Please contact the corresponding author on questions related to a tentative English version of the Wise List 2010.
The ‘Wise List’– A Comprehensive Concept to Select, Communicate and Achieve Adherence to Recommendations of Essential Drugs in Ambulatory Care in Stockholm
Article first published online: 18 MAR 2011
© 2011 The Authors. Basic & Clinical Pharmacology & Toxicology © 2011 Nordic Pharmacological Society
Basic & Clinical Pharmacology & Toxicology
Volume 108, Issue 4, pages 224–233, April 2011
How to Cite
Gustafsson, L. L., Wettermark, B., Godman, B., Andersén-Karlsson, E., Bergman, U., Hasselström, J., Hensjö, L.-O., Hjemdahl, P., Jägre, I., Julander, M., Ringertz, B., Schmidt, D., Sjöberg, S., Sjöqvist, F., Stiller, C.-O., Törnqvist, E., Tryselius, R., Vitols, S., von Bahr, C. and for the Regional Drug Expert Consortium (2011), The ‘Wise List’– A Comprehensive Concept to Select, Communicate and Achieve Adherence to Recommendations of Essential Drugs in Ambulatory Care in Stockholm. Basic & Clinical Pharmacology & Toxicology, 108: 224–233. doi: 10.1111/j.1742-7843.2011.00682.x
The Regional Drug Expert Consortium also includes Peter Aspelin, Jonas Bergh, Peter Ekman, Carl-Gustaf Elinder, Johan Franck, Urban Hellgren, Angelica L. Hirschberg, Seher Korkmaz, Michael Lagerkranser, Gerd Lärfars, Lena Lundeberg, Rickard Malmström, Åke Örtqvist, Marie-Louise Ovesjö, Georgios Panagiotidis, Jan Persson, Peter M. Persson, Michael Runold, Gunilla Sundelin, Leif Tallstedt, Matti Viitanen, Mia von Euler, Katarina Wide.
- Issue published online: 18 MAR 2011
- Article first published online: 18 MAR 2011
- (Received 12 September 2010; Accepted 4 January 2011)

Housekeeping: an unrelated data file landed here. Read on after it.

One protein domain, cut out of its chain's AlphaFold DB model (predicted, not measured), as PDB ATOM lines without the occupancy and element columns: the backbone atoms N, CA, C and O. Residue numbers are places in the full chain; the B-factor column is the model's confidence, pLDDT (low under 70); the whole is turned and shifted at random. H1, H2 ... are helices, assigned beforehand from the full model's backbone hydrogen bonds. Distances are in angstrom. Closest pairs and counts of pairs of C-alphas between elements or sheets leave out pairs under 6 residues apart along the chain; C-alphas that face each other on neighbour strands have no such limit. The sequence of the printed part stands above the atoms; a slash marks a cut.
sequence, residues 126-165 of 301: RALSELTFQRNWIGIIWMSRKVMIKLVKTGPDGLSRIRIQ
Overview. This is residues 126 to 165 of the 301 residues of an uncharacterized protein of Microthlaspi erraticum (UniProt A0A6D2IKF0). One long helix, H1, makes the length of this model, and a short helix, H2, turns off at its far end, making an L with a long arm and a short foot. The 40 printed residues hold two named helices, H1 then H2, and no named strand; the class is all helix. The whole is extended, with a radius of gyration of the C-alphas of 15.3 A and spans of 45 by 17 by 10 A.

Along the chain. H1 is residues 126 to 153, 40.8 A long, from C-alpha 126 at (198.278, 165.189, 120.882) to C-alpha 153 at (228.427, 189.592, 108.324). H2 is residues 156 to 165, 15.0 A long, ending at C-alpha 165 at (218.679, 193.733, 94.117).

Abstract: The aim was to present and evaluate the impact of a comprehensive strategy over 10 years to select, communicate and achieve adherence to essential drug recommendations (EDR) in ambulatory care in a metropolitan healthcare region. EDRs were issued and launched as a ‘Wise List’ by the regional Drug and Therapeutics Committee in Stockholm. This study presents the concept by: (i) documenting the process for selecting, communicating and monitoring the impact of the ‘Wise List’; (ii) analysing the variation in the number of drug substances recommended between 2000 and 2010; (iii) assessing the attitudes to the ‘Wise List’ among prescribers and the public; (iv) evaluating the adherence to recommendations between 2003 and 2009. The ‘Wise List’ consistently contained 200 drug substances for treating common diseases. The drugs were selected based on their efficacy, safety, suitability and cost-effectiveness. The ‘Wise List’ was known among one-third of a surveyed sample of the public in 2002 after initial marketing campaigns. All surveyed prescribers knew about the concept and 81% found the recommendations trustworthy in 2005. Adherence to recommendations increased from 69% in 1999 to 77% in 2009. In primary care, adherence increased from 83% to 87% from 2003 to 2009. The coefficient of variation (CV%) decreased from 6.1% to 3.8% for 156 healthcare centres between these years. The acceptance of the ‘Wise List’ in terms of trust among physicians and among the public and increased adherence may be explained by clear criteria for drug recommendations, a comprehensive communication strategy, electronic access to recommendations, continuous medical education and involvement of professional networks and patients.